Tag Archives: activist post

Hopes Rise As Officers In Some Cities Join Protests Against Police Brutality

Mayukh Saha,
May 31st, 2020

On 25th May 2020, an African American man, George Floyd’s death sent a wave of protests all over the United States against racial profiling and police brutality. The protest grew bigger and louder despite the ongoing COVID-19 pandemic. Many have taken to online protests in view of the current pandemic caused lockdowns.

Videos of police officers using force to subdue the on-ground protesters and journalists have flooded social media. Some videos show the officers handling tear gas, rubber bullets, batons, and flash-bang grenades. As tension keeps rising, some police officers have come forward in open support of the protestors standing against racism and police brutality. 

One Sheriff in Michigan, Chris Swanson, told the protesters that he wanted to transform the ongoing protests into a parade. He then laid down his baton, protective helmet, and joined the crowd. Similar sentiments arose in New Jersey, California, Missouri, and North Dakota.

However, cities in Fargo, Ferguson, and Kansas witnessed the protests go violent despite these few heartwarming moments.

Police Chief in Atlanta, Erika Shields, went viral after she opened her heart to a protesting woman last Friday. She diffused the tense situation by saying that she understood why the protestors were angry. She further acknowledged the right of the protestors to feel scared and voice their opinion against police brutality. Shields also added that she was there to ensure that the protestors get to voice their opinions in a safe and sound manner.

George Floyd, as captured on videos, died after a police officer tried arresting him by kneeling on his neck. Floyd was a 46-years-old Black man and father of two young daughters, 6 and 22 years old. The video footage, that’s gone viral, shows three other police officers standing nearby as the incident took place. Floyd can be heard saying “I can’t breathe.”

All four police officers have been terminated. Derek Chauvin, the white officer seen kneeling on the Black man, has been charged and arrested for third-degree murder.

The ongoing pandemic, economic fallout leading millions to lose their jobs, racism, and racism induced police brutality have fueled protests not just in the U.S, but across the globe.

Two police officers in Kansas City were seen holding a poster arguing to end police brutality. Officers in Fargo were seen holding hands with protestors, in a show of solidarity.

Offended By What Someone Said? Now You Can Report Them To Law Enforcement

Soon free speech will be a thing of the past in paranoid America. DIGIT Lab’s “Hate Incident Reporting” app promises to turn complete strangers into secret, hate speech/bias spies. Watch what you say, because the person sitting next to you could be reporting you to law enforcement.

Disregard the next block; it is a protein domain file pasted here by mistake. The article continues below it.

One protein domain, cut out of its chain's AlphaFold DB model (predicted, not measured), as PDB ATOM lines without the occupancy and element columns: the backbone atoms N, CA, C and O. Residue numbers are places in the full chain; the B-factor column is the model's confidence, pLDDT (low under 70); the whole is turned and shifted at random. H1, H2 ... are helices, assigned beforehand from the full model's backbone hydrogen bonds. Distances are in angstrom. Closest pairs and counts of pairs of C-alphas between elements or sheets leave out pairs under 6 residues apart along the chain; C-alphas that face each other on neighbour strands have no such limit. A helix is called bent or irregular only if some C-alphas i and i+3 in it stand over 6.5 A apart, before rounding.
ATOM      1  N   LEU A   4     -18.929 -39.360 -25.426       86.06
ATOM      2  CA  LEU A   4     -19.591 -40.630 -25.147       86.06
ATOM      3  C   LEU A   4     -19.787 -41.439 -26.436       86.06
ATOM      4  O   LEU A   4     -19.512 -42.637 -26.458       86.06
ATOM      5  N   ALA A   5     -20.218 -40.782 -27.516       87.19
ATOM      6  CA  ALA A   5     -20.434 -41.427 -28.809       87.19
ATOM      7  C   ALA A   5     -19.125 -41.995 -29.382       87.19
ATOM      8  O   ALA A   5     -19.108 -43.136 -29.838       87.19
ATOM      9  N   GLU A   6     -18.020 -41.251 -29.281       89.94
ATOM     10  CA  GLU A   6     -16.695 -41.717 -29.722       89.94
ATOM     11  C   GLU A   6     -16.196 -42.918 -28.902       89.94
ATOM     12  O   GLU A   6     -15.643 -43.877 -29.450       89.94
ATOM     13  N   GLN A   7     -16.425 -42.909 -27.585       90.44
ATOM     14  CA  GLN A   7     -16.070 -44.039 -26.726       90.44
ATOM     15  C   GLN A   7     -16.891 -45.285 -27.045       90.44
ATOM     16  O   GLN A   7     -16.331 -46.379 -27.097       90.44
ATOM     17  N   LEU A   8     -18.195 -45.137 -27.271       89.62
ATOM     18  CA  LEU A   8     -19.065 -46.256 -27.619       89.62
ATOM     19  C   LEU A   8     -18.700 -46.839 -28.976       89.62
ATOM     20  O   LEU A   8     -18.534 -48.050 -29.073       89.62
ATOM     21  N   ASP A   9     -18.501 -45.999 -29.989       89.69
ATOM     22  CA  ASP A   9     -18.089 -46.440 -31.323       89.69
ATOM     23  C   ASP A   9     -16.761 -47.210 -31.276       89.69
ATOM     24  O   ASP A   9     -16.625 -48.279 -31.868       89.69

Gone are the days when Americans were unafraid to voice their opinions or make snide comments in public. Because DIGIT Labs will turn smartphones into bias reporting devices.

According to a PHYS.org article, DIGIT LAB’s new app allows strangers to report someone for exercising their First Amendment rights.

The first of its kind, the app accepts reports beyond crimes captured in police records. Users from around the country can document all incident types, from derogatory epithets written in bathrooms to slurs yelled from a car window in addition to violent assaults.

This app will make swearing at a fellow motorist or flipping someone off: hate speech.

Where in our Constitution does it say that it is acceptable to report someone who has not committed a crime?

Since 9/11, Homeland Security has tried to turn the entire country into homegrown spies with their “See Something, Say Something” campaign that essentially does the same thing as DIGIT LAB’s Hate Reporting app. If someone sees something or sees someone acting suspiciously, they are encouraged to report it to law enforcement.

But the University of Utah’s Hate Incident Reporting app promises to create a Federal free speech blacklist.

“The major problem we’re dealing with is that hate crimes are so underreported, not only to police, but from police to the federal government,” said Emily Nicolosi, researcher, and Richard Medina, professor of geography. (Nicolosi helped develop the app.)

Creating a national blacklist of people who use derogatory epithets and slurs will turn this country into a mirror image of China.

“We’d like to see it used nationally to get better hate incident statistics, and to understand why, how, and where people are active in hateful incidents, and how that offends or hurts people,” said Medina.

Although the PHYS article claims that all reporting is confidential and anonymous, the amount of detailed information a person is asked to provide would make it easy for law enforcement to identify someone.

The “Hate Incident Reporting” app asks users to submit their location a photo or video of the so-called bias incident. It also asks them to classify it “out of multiple types of bias: religion, disability, gender, identity, race, ethnicity, sexual orientation and other.”

Handing pictures, videos and detailed descriptions of someone or something that offended them, will turn law enforcement into speech police.

Image credit: Banksy